This article contains spoilers for Alice in Borderland season 2.
When the credits rolled on Alice in Borderland’s season 2 finale, fans of the J-horror survivor series were left with a melancholy taste. Did our favorite horde of badass women and wistfully sad men survive? Yes, but likely not in the way that viewers expected – unless they previously read Haro Aso’s manga series.
Sure, Arisu (Kento Yamazaki) and Usagi (Tao Tsuchiya) reunite in Tokyo, but one that’s been decimated by a meteorite crash. We learn that the life-or-death battles we’ve witnessed throughout the show were a purgatory-like test for players. Anyone parkouring off of buildings, dodging arrows, or attempting to outwit rigged explosives was competing with their will to survive in the real world. If they persisted, they’d have a chance to escape this realm and live again.
Given that explanation, the death-by-sky-lasers take on a somber meaning – metaphorically replicating the instantaneous and unexplainable death everyone caught in the unexpected blast of rubble experienced at Shibuya Crossing.
Also, this brings a lovely (albeit dark) meaning to why the heart card challenges were so brutal. In the real world, these players barely survived a natural disaster and their hearts stopped. The heart challenges were asking them if – despite all the loss they witnessed – could they live with that knowledge. That is unequivocally the heart of this series: How do we continue through loss?
While it’s debatable, I like to think that those who died in the games (especially the heart games) had already died in the real world. We were just witnessing a reimagining of their final moments through the eyes of those who were there to experience it and find a way through the cruelty of grief.
But the hardest caveat to this reveal is what it meant for the characters’ relationships: When they returned to life, none of them really remembered each other. There’s the sucker punch that had some fans (understandably) feeling angry about how the Shinsuke Sato-directed series chose to close its second season.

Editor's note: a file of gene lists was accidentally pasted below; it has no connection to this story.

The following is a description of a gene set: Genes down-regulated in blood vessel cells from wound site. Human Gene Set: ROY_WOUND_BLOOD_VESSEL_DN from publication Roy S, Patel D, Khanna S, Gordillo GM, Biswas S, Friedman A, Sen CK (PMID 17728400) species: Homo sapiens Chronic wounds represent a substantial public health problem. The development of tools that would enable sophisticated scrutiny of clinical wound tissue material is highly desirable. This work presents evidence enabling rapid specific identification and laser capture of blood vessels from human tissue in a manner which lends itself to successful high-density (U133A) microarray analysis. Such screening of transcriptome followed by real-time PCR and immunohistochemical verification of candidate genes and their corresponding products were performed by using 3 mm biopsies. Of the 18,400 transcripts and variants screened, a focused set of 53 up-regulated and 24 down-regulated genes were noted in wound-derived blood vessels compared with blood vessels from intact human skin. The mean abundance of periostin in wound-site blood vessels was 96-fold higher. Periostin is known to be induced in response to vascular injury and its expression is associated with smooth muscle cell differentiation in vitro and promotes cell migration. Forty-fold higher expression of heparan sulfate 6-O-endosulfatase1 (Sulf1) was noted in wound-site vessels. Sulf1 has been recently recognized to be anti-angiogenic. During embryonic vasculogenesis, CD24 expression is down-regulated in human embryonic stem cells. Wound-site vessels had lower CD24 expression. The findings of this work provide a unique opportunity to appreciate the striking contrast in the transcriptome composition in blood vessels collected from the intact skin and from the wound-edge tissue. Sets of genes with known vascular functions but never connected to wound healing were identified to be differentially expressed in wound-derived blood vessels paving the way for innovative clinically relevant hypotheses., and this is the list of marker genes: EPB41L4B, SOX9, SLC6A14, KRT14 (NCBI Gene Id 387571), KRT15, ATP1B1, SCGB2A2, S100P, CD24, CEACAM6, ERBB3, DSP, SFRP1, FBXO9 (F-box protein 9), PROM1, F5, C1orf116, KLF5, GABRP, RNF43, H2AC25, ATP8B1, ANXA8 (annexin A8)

Being Netflix’s most-watched Japanese television series ever, it’s understandable that fans are expecting and rooting for more battles to come. But is this a likelihood? And, if so, what would this mean for the series’ overall arc?
As it stands, Alice in Borderland neatly wraps up the questions and character arcs that started in its debut season. We know what the Borderlands is, who goes there, and what it takes to escape the realm. Our fan-favorite players miraculously all lived – despite the tease that only Arisu would survive it all.
Still, there’s one part of the season 2 finale that could lead the series in a new direction – either adapting another of Aso’s works or deviating from the source material to establish a round of games with new players and challenges.
After the camera pans around the hospital to show us who has survived, the camera’s last shot lingers on a Joker card on a table. Throughout the series, the Joker card is the one card that has never made its appearance in the games.
However, that is not the case in Aso’s story. In the manga, the Joker greets Arisu after he clears the Queen of Hearts game. The reader then learns he’s the equivalent of an underworld ferryman in this universe. When it comes time to bring winning players back into reality, he has the ability to bring them there.
In the manga, the Joker is neither vindictive nor benevolent. He’s an impartial witness to events. The television series could take this route or cast him as an orchestrator of sorts – knowing the outcome, but never dare reveal it.
On one hand, the visual image in season 2 could just be the series’ way of poking a little fun at the viewer and knocking down the house of cards it meticulously built. We did sit through all these bloody games, wanting to know what it all meant. Sato could have used this visual as a way to remind us of the, at times, seemingly senseless way of life. We don’t have control over what happens to us but the value of living comes from the choices we make for ourselves.
But fans of the manga also know that Arisu, sadly, enters the Borderlands a second time after another near-death incident. In Alice in Borderland: Retry, he’s married to Usagi, expecting a child, and working as a school counselor. However, an accident sends him back to the Borderlands where he meets new players. If the series does continue, adapting Retry feels like the most fitting place to start – as it’d give viewers a chance to meet new players while also seeing how the years since the original games have changed Usagi and Arisu. Also, since it is an adaptation, it leaves the doorway open for surviving fan-favorite characters from Alice in Borderland season 2 to return. But knowing how harrowing these games can be, it might just be best to let those players find some deserved peace.